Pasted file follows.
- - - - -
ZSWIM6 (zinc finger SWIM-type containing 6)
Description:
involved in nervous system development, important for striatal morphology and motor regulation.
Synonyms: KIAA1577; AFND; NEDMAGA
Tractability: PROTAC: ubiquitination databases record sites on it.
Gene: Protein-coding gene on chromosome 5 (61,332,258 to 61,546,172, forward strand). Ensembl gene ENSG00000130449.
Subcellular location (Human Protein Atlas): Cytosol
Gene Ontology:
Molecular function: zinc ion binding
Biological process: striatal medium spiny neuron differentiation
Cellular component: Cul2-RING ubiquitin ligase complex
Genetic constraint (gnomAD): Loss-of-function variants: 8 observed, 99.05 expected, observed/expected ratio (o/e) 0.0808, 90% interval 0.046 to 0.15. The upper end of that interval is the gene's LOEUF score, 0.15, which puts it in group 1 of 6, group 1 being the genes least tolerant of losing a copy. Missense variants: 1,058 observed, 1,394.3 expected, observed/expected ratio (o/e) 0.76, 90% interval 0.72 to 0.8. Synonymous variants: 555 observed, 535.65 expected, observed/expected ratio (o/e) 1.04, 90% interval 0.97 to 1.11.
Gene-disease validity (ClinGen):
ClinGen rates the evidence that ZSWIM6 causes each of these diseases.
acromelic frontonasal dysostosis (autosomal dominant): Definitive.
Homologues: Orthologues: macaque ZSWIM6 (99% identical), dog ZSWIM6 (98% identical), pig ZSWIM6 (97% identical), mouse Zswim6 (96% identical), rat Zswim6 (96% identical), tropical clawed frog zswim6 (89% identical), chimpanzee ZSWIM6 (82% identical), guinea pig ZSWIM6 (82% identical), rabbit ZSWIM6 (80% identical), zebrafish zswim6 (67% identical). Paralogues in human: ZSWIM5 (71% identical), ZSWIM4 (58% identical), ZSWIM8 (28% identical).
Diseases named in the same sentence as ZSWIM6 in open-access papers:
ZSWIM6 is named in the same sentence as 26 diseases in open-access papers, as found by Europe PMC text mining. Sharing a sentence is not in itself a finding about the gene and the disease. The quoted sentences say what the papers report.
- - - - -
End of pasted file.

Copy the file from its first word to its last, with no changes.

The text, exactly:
ZSWIM6 (zinc finger SWIM-type containing 6)
Description:
involved in nervous system development, important for striatal morphology and motor regulation.
Synonyms: KIAA1577; AFND; NEDMAGA
Tractability: PROTAC: ubiquitination databases record sites on it.
Gene: Protein-coding gene on chromosome 5 (61,332,258 to 61,546,172, forward strand). Ensembl gene ENSG00000130449.
Subcellular location (Human Protein Atlas): Cytosol
Gene Ontology:
Molecular function: zinc ion binding
Biological process: striatal medium spiny neuron differentiation
Cellular component: Cul2-RING ubiquitin ligase complex
Genetic constraint (gnomAD): Loss-of-function variants: 8 observed, 99.05 expected, observed/expected ratio (o/e) 0.0808, 90% interval 0.046 to 0.15. The upper end of that interval is the gene's LOEUF score, 0.15, which puts it in group 1 of 6, group 1 being the genes least tolerant of losing a copy. Missense variants: 1,058 observed, 1,394.3 expected, observed/expected ratio (o/e) 0.76, 90% interval 0.72 to 0.8. Synonymous variants: 555 observed, 535.65 expected, observed/expected ratio (o/e) 1.04, 90% interval 0.97 to 1.11.
Gene-disease validity (ClinGen):
ClinGen rates the evidence that ZSWIM6 causes each of these diseases.
acromelic frontonasal dysostosis (autosomal dominant): Definitive.
Homologues: Orthologues: macaque ZSWIM6 (99% identical), dog ZSWIM6 (98% identical), pig ZSWIM6 (97% identical), mouse Zswim6 (96% identical), rat Zswim6 (96% identical), tropical clawed frog zswim6 (89% identical), chimpanzee ZSWIM6 (82% identical), guinea pig ZSWIM6 (82% identical), rabbit ZSWIM6 (80% identical), zebrafish zswim6 (67% identical). Paralogues in human: ZSWIM5 (71% identical), ZSWIM4 (58% identical), ZSWIM8 (28% identical).
Diseases named in the same sentence as ZSWIM6 in open-access papers:
ZSWIM6 is named in the same sentence as 26 diseases in open-access papers, as found by Europe PMC text mining. Sharing a sentence is not in itself a finding about the gene and the disease. The quoted sentences say what the papers report.